I'm trying to find a relation between the signs of the eigenvalues of a matrix $A=SB$ and the eigenvalues of $B$, when all three are invertible and $S$ and $B$ exclusively have real entries, and $S$ is a positive diagonal matrix.
Specifically, I demand that $A$'s eigenvalues satisfy $Re[\lambda_i]<0 \;\forall i$. In this case, what are the constraints on $B$, i.e., what can we say about it, its eigenvalues and their signs?
From simulations I know that there is, in general, no conservation of the signs of the eigenvalues. However it seems that when $B$ is symmetric, the number of eigenvalues with a specific sign is conserved, i.e., its signature is preserved. Is this true? I have looked at Sylvester's Law of Inertia (wiki, mathworld), but since I don't know anything about quadratic forms, I don't really know what to do with it. I got the impression that it might be of use through this MO answer.
From my looking around, these questions seem useful (although, I don't really get the theory behind the answers, so I'm unsure whether or not they apply to my problem):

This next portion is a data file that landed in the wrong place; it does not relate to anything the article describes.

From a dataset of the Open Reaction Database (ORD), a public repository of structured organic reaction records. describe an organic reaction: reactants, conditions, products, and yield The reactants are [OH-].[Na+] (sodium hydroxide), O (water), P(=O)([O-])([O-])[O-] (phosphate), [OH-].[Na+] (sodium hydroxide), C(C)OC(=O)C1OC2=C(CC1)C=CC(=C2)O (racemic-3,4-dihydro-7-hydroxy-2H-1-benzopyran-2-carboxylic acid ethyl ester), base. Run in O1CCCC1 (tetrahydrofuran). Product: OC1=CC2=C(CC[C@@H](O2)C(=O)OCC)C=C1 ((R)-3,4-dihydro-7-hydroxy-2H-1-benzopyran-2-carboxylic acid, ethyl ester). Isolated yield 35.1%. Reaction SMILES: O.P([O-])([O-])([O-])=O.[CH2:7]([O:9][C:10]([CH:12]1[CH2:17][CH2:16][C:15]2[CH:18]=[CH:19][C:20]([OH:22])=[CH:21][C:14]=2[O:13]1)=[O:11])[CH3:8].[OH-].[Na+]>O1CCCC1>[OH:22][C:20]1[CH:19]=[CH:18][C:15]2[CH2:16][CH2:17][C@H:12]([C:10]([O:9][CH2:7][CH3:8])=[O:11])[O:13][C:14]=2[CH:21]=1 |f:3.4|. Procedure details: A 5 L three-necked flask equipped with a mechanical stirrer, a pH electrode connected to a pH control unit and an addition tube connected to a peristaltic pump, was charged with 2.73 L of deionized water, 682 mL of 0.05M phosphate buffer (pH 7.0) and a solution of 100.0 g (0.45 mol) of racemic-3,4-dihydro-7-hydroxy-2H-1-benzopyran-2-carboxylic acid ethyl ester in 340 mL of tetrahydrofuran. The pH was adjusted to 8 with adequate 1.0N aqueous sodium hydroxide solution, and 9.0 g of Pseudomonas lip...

- Eigenvalues of product of a matrix and a diagonal matrix (which mentions Horn's inequalities)
- Eigenvalues of product of a matrix with a diagonal matrix (funnily, they have the same name!)
- if eigenvalues are positive, is the matrix positive definite?
- Does non-symmetric positive definite matrix have positive eigenvalues?
- square root of symmetric matrix and transposition (which mentions Cholesky factorization)
Constraints on an asymmetric $B$ would be fantastic, but any input is appreciated!